- Regional and Local Outsourcing – South Central Texas companies with outsourcing needs now have credible options from a colocation and cloud perspective. This can often change the outlook and activity of market users who have always been pushed to larger Texas markets (Dallas, Austin, Houston). They now have solid solutions in their own city.
Recent San Antonio Market Activity
Microsoft is the dominant name in the San Antonio market. In 2008, the technology giant built a 477,000 SF enterprise owned data center in Westover Hills, and the company is currently growing in the market. In 4Q 2015, Microsoft announced the purchase of 158 acres of land in the west part of the city, which is planned to hold eight data center facilities over the next few years. A significant amount of the growth in the San Antonio market as of late can be tied to Microsoft’s expansion.
The colocation market is expanding in San Antonio as well. Although smaller in size to other Texas markets (Dallas, Houston, and Austin), both Stream Data Centers and CyrusOne are investing heavily here, offering an attractive option for companies both in San Antonio, South Central Texas, and outside of the region.
In 4Q 2014, Stream Data Centers delivered their 75,000 SF, purpose-built data center facility, offering up to 7.2 MW of critical load to end users. “Stream has leased space to a leading technology firm, and also seen good activity from several large San Antonio based companies” said Michael Lahoud, Senior Vice President with Stream Data Centers. The LEED Silver certified data center offers dedicated infrastructure for users, and power to the facility is fed by two separate substations.
CyrusOne purchased and developed their first San Antonio data center in 2012 at 9999 Westover Hills Blvd. After leasing the 107,000 SF facility to several users, the company began development on their most recent San Antonio offering. In 4Q 2015, CyrusOne announced they pre-leased the first two phases of their second data center in San Antonio. This is one of the largest colocation transactions in the history of the San Antonio market.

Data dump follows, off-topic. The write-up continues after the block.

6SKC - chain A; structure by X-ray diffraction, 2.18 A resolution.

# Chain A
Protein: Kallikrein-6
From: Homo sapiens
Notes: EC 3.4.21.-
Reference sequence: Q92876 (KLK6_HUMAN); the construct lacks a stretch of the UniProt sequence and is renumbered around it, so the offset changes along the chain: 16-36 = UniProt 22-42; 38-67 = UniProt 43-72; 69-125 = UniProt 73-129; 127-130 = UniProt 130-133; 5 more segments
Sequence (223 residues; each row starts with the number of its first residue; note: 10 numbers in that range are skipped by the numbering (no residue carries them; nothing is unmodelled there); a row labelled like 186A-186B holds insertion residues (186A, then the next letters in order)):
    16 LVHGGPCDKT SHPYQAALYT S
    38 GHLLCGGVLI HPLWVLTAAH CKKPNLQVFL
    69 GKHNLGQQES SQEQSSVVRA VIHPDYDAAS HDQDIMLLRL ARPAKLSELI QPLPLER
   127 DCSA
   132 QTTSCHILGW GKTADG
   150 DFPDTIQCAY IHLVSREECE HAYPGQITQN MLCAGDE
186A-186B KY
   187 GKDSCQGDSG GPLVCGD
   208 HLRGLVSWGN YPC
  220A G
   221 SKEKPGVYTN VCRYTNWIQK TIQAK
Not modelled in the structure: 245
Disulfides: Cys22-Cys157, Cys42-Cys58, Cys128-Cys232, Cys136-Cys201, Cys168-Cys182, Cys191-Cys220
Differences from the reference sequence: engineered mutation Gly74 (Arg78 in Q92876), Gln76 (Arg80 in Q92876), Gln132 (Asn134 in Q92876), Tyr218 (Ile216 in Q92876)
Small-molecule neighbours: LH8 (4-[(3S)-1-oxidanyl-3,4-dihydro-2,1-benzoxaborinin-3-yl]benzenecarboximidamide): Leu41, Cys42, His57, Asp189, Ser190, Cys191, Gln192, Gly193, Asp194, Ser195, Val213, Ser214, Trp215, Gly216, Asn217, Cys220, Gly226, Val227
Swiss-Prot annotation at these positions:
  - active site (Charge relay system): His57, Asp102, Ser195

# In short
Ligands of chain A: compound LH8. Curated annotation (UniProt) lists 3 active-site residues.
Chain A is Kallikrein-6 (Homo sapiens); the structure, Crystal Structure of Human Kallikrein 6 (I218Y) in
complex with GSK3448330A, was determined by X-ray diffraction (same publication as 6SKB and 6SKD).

What do companies benefit from the San Antonio Data Center Market?
Data center markets typically grow organically, and San Antonio’s economic environment is poised to help accelerate the growth. The business friendly economy is rooted in numerous industries, including aerospace/aviation, bioscience/healthcare, financial services, manufacturing, military/defense, and technology. San Antonio’s workforce in June of 2015 was approximately 1.1M, with an unemployment rate of 3.8% (approximately 42,000 people), compared to 4.6% for Texas and 5.6% in the greater United States. Local area colleges and universities graduate approximately 25,000 students entering the workforce each year. In addition, San Antonio can be evaluated by companies looking for data center solutions nationally as well. San Antonio is a competitive market, and compares favorably when evaluating the total cost of ownership, given the reasonable power cost and attractive tax incentives. Users in both the colocation/cloud and enterprise data center user market find these characteristics attractive.
The Future for San Antonio
As technology strategies change for companies in the future, the San Antonio market is positioned well to provide a home and multiple options for data center users. In addition to attracting large enterprise companies, San Antonio can now lure colocation users because of the investments made by Stream Data Centers and CyrusOne.